At first the tone and subjects of these skirmishes were somewhat jocular, and Howells felt confident of his position—which valued realism for its opposition to the impossible simplifications of romance. In early he joked that his columns were "banging the babes of Romance about" and that his new novel, April Hopes , would aim "for the covert discouragement of love-marriages, and the promotion of broken engagements" Selected Letters 3: However in the second half of the decade Howells experienced several significant upheavals that transformed him as an artist and a public figure.
The first upheaval was a sort of literary conversion experience: In Tolstoy's works Howells found a powerful model for the social function of literature, a comparatively radical critique of modern industrial society , and a moral outlook that stressed the complicity of the privileged classes in the economic ills of the age. Tolstoy's ethics and art slowly precipitated a certain political clarity and social purpose in Howells's thinking, and one hears the echo of Tolstoy's title in the refrain "What is the next thing?
The second upheaval resulted from the trial, conviction, and execution of the "anarchists" charged in the Haymarket Square bombing. Despite his discovery of Tolstoy, Howells was slow to perceive the severity of corporate capitalism's impact on the United States.
In the September "Editor's Study," Howells wrote that Fyodor Dostoevsky's "formidable and disquieting" and "profoundly tragic" literary style would not apply to American subjects because "there were so few shadows and inequalities in our broad level of prosperity" Editor's Study, pp.
These comments were likely written about four months before the column was published—shortly after the events at Haymarket Square in May. At least at first, then, Howells failed to see a connection between the Haymarket bombing and literary concerns. By the summer of , however, he was actively soliciting professional colleagues to join him in protesting the murder conviction of the seven men, whom he now believed had been tried "for socialism and not for murder" and were "doomed to suffer for their opinion's sake" Selected Letters 3: He spent several months trying to secure a pardon for the convicted anarchists, and he was the only prominent American to criticize publicly their conviction and execution.
The experience turned Howells's thinking explicitly toward the manifest social and political injustices that these men decried.
A Hazard of New Fortunes
The magazine brings together an unlikely collection of people including the man of letters Basil March, the Southern apologist Colonel Woodburn, the socialist immigrant Lindau, the nouveau riche capitalist Dryfoos, and his Christ-like son Conrad. But at the gaudy dinner intended to advertise their collective success, grave differences among the contributors—and within industrialized America—foreshadow inevitable violence to come. The hobby was out, [and] the Colonel was in the saddle with so firm a seat that no effort sufficed to dis-lodge him.
The dinner went on from course to course with barbaric profusion, and from time to time Fulkerson tried to bring the talk back to Every Other Week. But perhaps because that was only the ostensible and not the real object of the dinner, which was to bring a number of men together under Dryfoos's roof, and make them the witnesses of his splendor, make them feel the power of his wealth, Fulkerson's attempts failed.
The Colonel showed how commercialism was the poison at the heart of our national life; how we began as a simple, agricultural people, who had fled to these shores with the instinct, divinely implanted, of building a state such as the sun never shone upon before; how we had conquered the wilderness and the savage; how we had flung off, in our struggle with the mother country, the trammels of tradition and precedent, and had settled down, a free nation, to the practice of the arts of peace; how the spirit of commercialism had stolen insidiously upon us, and the infernal impulse of competition had embroiled us in a perpetual warfare of interests, developing the worst passions of our nature, and teaching us to trick and betray and destroy one another in the strife for money, till now that impulse had exhausted itself, and we found competition gone and the whole economic problem in the hands of the monopolies—the Standard Oil Company , the Sugar Trust, the Rubber Trust, and what not.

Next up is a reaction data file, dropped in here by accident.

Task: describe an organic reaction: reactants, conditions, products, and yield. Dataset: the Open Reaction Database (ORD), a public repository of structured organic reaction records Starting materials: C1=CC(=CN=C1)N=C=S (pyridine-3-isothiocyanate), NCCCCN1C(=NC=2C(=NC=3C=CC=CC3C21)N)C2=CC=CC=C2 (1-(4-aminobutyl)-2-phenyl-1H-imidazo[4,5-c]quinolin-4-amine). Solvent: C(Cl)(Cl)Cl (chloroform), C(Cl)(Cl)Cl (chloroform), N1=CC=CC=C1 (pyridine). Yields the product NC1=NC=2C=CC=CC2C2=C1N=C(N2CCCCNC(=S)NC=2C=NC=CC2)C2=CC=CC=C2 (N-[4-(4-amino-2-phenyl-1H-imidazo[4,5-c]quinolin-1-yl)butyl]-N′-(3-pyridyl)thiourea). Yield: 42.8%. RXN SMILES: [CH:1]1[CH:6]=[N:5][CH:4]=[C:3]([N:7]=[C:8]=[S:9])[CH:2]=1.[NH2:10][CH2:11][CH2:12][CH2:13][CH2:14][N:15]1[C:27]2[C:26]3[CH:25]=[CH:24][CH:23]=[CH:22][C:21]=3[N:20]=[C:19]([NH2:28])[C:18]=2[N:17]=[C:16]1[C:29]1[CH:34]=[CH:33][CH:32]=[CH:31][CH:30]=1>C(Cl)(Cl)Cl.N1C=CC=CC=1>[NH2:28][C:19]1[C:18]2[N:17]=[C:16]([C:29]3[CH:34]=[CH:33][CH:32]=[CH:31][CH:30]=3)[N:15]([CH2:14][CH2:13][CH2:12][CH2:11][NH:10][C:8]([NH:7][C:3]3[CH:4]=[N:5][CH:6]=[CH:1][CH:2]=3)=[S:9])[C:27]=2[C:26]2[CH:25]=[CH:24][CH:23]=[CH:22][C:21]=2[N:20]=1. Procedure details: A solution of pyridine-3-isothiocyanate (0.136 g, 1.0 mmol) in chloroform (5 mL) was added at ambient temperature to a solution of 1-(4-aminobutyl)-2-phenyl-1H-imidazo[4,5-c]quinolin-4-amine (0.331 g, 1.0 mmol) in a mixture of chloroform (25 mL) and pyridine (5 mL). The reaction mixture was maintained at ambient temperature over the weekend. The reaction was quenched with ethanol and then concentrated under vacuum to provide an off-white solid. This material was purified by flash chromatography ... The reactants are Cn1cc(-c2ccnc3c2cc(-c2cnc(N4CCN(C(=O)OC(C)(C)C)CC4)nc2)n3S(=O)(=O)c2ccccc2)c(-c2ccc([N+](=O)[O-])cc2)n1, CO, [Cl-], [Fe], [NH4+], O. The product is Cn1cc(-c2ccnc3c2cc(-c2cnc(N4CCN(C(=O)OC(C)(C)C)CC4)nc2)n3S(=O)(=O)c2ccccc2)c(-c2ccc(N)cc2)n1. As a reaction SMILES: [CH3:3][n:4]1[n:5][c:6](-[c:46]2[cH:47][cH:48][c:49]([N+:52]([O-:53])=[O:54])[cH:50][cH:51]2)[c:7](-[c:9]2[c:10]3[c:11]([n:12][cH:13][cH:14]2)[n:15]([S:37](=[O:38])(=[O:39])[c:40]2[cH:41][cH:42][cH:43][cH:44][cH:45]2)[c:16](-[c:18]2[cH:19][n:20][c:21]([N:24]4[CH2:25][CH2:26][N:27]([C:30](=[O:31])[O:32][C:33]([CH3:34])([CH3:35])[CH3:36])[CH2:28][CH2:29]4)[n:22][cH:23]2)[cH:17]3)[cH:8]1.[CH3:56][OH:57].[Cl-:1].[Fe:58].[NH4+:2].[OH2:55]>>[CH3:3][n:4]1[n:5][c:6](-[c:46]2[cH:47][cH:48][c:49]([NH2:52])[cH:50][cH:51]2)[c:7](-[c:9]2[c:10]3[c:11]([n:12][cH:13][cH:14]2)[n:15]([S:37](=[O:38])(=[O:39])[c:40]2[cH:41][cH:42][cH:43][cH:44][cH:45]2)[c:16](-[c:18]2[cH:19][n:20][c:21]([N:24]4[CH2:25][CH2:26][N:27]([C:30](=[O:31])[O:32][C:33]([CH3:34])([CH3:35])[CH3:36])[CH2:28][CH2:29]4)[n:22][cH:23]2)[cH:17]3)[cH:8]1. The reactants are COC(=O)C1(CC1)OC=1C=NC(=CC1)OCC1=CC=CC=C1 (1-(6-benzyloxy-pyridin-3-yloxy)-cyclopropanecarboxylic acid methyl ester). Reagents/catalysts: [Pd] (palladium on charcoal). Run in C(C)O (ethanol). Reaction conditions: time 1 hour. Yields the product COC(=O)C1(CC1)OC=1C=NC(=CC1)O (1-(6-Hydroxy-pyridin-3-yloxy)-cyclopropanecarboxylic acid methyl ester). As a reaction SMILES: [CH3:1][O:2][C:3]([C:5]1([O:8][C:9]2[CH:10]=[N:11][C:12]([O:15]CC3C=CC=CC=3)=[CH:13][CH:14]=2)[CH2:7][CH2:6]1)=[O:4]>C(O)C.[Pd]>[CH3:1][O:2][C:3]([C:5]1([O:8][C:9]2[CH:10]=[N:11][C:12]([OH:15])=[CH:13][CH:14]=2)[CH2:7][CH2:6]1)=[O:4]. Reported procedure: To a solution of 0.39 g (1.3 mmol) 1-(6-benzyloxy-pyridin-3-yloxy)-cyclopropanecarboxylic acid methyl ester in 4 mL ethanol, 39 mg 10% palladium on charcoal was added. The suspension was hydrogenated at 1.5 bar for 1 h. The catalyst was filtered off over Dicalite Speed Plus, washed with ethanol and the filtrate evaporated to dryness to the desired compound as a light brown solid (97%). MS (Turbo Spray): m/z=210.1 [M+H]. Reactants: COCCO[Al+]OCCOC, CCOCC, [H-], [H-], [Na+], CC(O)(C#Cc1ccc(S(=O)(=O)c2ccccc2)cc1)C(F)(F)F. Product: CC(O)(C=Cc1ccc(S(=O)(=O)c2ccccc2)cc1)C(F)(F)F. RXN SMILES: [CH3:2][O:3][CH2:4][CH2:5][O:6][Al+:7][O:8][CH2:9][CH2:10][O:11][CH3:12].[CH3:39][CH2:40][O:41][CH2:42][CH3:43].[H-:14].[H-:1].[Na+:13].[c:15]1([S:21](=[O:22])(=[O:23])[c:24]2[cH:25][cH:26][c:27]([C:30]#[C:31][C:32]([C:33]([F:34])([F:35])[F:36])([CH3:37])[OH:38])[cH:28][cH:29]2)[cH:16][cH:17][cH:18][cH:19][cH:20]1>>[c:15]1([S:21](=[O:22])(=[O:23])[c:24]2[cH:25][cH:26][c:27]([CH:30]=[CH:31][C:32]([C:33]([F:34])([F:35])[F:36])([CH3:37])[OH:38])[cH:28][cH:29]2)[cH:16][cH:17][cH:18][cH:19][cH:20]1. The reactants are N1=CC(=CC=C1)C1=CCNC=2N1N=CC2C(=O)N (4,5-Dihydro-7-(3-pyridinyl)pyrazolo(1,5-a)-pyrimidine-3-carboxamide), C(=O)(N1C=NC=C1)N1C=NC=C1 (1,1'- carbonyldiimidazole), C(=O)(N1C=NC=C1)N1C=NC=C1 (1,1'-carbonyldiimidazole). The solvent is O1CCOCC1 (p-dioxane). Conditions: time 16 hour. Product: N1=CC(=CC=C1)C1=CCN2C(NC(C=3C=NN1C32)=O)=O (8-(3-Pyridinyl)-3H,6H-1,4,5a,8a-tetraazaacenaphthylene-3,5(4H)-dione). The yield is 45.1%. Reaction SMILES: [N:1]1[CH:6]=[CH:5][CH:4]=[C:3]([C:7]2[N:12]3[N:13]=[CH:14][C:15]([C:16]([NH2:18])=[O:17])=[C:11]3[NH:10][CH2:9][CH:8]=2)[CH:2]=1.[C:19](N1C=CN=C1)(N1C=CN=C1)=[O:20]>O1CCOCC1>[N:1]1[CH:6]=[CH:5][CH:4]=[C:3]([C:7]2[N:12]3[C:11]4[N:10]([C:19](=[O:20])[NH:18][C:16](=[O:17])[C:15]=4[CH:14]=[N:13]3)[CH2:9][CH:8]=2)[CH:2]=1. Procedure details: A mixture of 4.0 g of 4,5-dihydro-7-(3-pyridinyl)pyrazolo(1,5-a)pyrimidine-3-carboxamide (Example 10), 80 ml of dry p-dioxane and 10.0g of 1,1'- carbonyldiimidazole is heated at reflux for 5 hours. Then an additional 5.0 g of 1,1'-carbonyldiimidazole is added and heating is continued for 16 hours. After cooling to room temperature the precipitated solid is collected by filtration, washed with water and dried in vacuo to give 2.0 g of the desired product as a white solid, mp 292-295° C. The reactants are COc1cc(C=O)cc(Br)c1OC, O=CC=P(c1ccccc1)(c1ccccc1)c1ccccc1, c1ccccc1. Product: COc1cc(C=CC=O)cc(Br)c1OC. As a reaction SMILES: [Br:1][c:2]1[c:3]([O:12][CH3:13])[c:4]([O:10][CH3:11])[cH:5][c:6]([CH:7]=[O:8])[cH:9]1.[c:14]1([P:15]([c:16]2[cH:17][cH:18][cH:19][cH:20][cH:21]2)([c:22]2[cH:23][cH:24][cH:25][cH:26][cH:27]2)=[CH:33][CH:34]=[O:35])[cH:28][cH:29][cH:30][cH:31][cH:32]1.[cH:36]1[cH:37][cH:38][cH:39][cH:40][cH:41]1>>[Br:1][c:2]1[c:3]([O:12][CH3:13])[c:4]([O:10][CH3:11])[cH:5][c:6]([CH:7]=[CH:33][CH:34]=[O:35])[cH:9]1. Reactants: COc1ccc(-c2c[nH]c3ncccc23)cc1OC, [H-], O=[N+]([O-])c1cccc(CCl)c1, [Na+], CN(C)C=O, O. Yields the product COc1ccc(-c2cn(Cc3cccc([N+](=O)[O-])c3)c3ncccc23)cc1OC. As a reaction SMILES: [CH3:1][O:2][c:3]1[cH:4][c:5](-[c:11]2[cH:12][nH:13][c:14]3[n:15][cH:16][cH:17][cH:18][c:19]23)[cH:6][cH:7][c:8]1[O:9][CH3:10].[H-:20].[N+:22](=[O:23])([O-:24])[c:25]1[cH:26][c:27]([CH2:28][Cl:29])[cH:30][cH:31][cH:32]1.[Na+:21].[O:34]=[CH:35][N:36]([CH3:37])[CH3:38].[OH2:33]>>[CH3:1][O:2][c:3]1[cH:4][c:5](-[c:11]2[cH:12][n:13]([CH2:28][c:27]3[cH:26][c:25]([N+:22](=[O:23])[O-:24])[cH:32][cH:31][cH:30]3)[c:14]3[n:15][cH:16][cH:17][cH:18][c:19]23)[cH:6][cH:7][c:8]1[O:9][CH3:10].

And now what was the next thing? Affairs could not remain as they were; it was impossible; and what was the next thing? All the rest listened silently, except Lindau; at every point the Colonel made against the present condition of things he said more and more fiercely, "You are righdt, you are righdt.
When the Colonel demanded, "And what is the next thing? What is the next thing? These experiences led Howells, like so many other intellectuals of the period, to explicit contemplation of social solutions.
Edward Bellamy 's novel Looking Backward, — sparked a national craze for utopian texts, and Howells not only reviewed it favorably but also participated in the organization of the first Nationalist Club in Boston. Such clubs, dedicated to studying and promoting the ideas set forth in the book, were soon established nationwide. Howells also read socialist texts, heard Christian Socialist sermons, and attended socialist meetings.
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In January he told his father that "I incline greatly to think our safety and happiness are in that direction; though as yet the Socialists offer us nothing definite or practical to take hold of " Selected Letters 3: That shedding of blood which is for the remission of sins had been symbolized by the bombs and scaffolds of Chicago, and the hearts of those who felt the wrongs bound up with our rights, the slavery implicated in our liberty, were thrilling with griefs and hopes hitherto strange to the average American breast. Howells's political and social ruminations were heightened by his move to New York City in February The Howells family was always moving; he once wrote to his sister, "I suppose you wouldn't be much surprised at getting a letter from me in the moon" Selected Letters 3: Still, the Boston area—his wife's native ground and the nation's historic intellectual center—had been home base since Howells arrived as a young "westerner" from Ohio.